What are the different taxes I have to pay on my buy-to-let investment?

It is important to be aware of the different types of tax which you are liable to pay on your buy-to-let property. The various tax laws can be complicated, but as long as you are fully aware of your tax obligations then it should not be an off-putting part of the process.

Here are the different types of taxes:

1.

Income Tax

Rental income from a buy-to-let property is the same as any other income, and Income Tax must be paid. The rate at which rental income is taxed at is the same as for all other income:

Up to £11,000 =

0%

£11,001 to £43,000 =

20%

£43,001 to £150,000 =

40%

£150,000+ =

45%

Landlords have tools at their disposal to minimise this tax liability. There are certain aspects of the landlord's day to day life which qualify as expenses when the accounts are all put together:

  • Ground rent
  • Building insurance
  • Legal fees, management fees, accountancy fees
  • Property repairs and maintenance
  • Interest on buy-to-let mortgages

As you can see, there is a significant amount of tax relief available to landlords. However, in April 2015 the Government made changes to the tax relief available on the interest on buy-to-let mortgages. Now landlords will pay tax on their mortgage interest minus 20%. Therefore, a higher rate taxpayer will pay 40% on their rental income minus 20% of their mortgage interest.

2.

Stamp Duty Land Tax

Stamp Duty Land Tax (SDLT) is a progressive tax on all land transactions in the UK, excluding Scotland, introduced in 2003 and is payable to HMRC. The amount of SDLT you have to pay is dependent on the value of the property you are buying.

SDLT is a mandatory tax on all property purchases valued over £40,000, with the charges working on a tiered system. You will pay 3% on the first £125,000 of your property, and 5% on the subsequent £125,000. For example, if you purchased a property worth £200,000 you will pay 3% on the first £125,000 and 5% on the remaining £75,000.

The new taxation levels were introduced in April 2016 and remain in force. The tax brackets are:

£40,000 to £125,000 =

3%

£125,001 to £250,000 =

5%

£250,001 to £925,000 =

8%

£925,001 to £1.5m =

13%

£1.5m+ =

15%

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3.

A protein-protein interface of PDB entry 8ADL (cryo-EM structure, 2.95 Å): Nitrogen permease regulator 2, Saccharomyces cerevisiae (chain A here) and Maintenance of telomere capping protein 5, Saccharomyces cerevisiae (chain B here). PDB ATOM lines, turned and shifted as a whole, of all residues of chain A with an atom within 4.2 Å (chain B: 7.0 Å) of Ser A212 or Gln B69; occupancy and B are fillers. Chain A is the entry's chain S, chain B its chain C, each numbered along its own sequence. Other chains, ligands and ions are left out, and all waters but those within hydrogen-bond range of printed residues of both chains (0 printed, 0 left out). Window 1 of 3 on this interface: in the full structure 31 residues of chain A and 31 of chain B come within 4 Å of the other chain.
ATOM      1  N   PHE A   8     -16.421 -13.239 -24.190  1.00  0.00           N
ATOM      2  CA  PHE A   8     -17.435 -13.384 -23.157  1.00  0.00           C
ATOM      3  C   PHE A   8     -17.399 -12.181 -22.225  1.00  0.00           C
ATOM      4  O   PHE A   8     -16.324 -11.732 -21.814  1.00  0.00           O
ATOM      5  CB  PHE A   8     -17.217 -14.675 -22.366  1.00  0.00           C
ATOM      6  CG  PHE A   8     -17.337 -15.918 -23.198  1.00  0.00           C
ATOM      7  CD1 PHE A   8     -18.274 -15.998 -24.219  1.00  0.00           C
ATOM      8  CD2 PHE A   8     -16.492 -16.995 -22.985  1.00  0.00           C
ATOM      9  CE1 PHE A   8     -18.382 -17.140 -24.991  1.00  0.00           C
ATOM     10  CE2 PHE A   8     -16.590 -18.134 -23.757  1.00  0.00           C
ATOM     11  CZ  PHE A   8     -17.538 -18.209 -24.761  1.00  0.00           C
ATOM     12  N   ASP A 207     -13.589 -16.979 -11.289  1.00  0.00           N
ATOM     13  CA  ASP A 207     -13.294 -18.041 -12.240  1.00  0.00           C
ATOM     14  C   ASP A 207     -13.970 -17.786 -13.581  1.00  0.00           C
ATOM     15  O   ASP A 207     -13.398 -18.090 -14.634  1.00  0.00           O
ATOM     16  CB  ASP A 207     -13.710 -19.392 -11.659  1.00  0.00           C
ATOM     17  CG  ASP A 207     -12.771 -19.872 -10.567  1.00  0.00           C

Capital Gains Tax

If you sell a property that isn't your main home then the profit from the sale - the capital you have gained - will be taxed and you must declare your interests to HMRC. However, as an individual you get an annual allowance to offset against gains made. This allowance stands at £11,100 for the 2016/17 tax year and is separate from the annual personal income tax allowance.

If the gain made is greater than the £11,100 allowance then you will pay either 18% or 28% tax on the profit, depending on your income and the amount of capital gains you have accrued.

Once again, it is advisable to approach a qualified accountant to assist you with these matters. You can offset expenses of a capital nature, such as replacement windows, against capital gains tax when the property is sold. As this may be many years after the works it is important that you keep records and evidence of any such expenditure.

When you come to sell your property, make sure to check with a financial adviser or accountant what you can claim back to ensure that you are paying the correct amount.

4.

Inheritance Tax

Inheritance tax is the amount paid to HMRC upon the passing of a person's estate, or total net worth, to a benefactor. This applies for a lump sums of money, pensions, and property.

If you are single and pass away with an estate worth more than £325,000 (including money, property, and investments, but after deducting debts and expenses such as funeral costs), 40% tax will become due on everything above £325,000. For example, if you leave behind an estate worth £500,000, the tax bill will be £70,000 (40% on £175,000 - the difference between £500,000 and £325,000).

Married couples and civil partners are allowed to pass their possessions and assets to each other tax-free, and the surviving partner is allowed to use both tax-free allowances (providing one wasn't used at the first death). At the extreme, this effectively doubles the amount the surviving partner can leave behind tax-free without the need for special tax planning.

As well as on your estate at death, inheritance tax may also be payable on gifts you make during your lifetime, especially if you die within seven years of making the gift. Gifts fall into four categories:

  • Tax-free
  • Potentially tax-free
  • Taxable, but no tax due at the time the gift is made
  • Taxable, and tax is paid at the time the gift is made

Inheritance tax that becomes due on money or possessions passed on when you die is usually paid from your estate - everything you owned, minus debts and expenses such as funeral costs.

However, if the tax is due on gifts you made during the last seven years before your death, the people who received the gifts must pay the tax due. If they cannot or will not pay, the amount due then comes out of your estate.